D. Case No. 11-109-JPG-PMF

Plaintiff's fourth case was filed on February 9, 2011, entitled Brown v. Brenner, Case No. 11-109-JPG-PMF. Plaintiff's claims that he was strip-searched and abused by correctional officers are still pending before this Court.


First, as noted above, the Prison Litigation Reform Act (PLRA) requires federal courts to conduct a merits screening of any civil action filed by a prisoner before the lawsuit may proceed. See 28 U.S.C. § 1915A. Thus, Plaintiff has no "right" to have the lawsuits in question go forward, unless they survive this screening process.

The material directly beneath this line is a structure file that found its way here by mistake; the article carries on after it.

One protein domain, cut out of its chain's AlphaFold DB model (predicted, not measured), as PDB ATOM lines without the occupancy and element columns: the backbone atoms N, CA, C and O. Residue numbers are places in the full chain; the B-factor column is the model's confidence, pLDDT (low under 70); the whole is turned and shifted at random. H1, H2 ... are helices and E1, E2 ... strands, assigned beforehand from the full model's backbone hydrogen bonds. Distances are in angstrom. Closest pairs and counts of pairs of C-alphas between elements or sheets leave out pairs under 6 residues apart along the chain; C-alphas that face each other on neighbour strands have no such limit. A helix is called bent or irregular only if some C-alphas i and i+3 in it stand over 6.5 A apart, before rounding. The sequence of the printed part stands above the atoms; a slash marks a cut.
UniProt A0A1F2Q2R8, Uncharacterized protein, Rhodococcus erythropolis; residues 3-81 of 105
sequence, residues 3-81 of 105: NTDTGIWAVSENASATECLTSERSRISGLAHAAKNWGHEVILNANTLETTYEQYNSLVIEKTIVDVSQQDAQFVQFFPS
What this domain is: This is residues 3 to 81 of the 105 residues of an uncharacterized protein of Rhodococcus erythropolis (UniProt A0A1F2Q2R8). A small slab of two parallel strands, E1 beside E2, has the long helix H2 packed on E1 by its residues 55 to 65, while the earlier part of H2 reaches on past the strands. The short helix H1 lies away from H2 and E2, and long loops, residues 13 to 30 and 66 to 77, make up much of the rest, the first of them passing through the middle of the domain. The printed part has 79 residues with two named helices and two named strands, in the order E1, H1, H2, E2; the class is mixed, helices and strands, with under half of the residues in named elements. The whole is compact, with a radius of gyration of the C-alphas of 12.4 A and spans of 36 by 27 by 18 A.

From Plaintiff's description in the instant complaint of his "lost" lawsuits, it appears that the complaint he submitted on October 16, 2010, captioned "Joseph Brown v. Unknown Persons #1-#5, and any other person(s)" was filed as the first amended complaint in Case No. 10-818-GPM, as Doc. 8. That amended complaint had the identical caption as the original complaint in Case No. 10-818-GPM. Likewise, the complaint that was captioned, "Joseph Brown v. Unknown Persons #1-#5 correctional officers, any other person(s), Zack Roeckeman, Alberta Brown, Male Doctor (Name Unknown)," appears to be the document that was filed as the second amended complaint in Case No. 10-818-GPM, as Doc. 24. Again, the caption of this document was identical to that of the original complaint, with the exception of the added Defendants.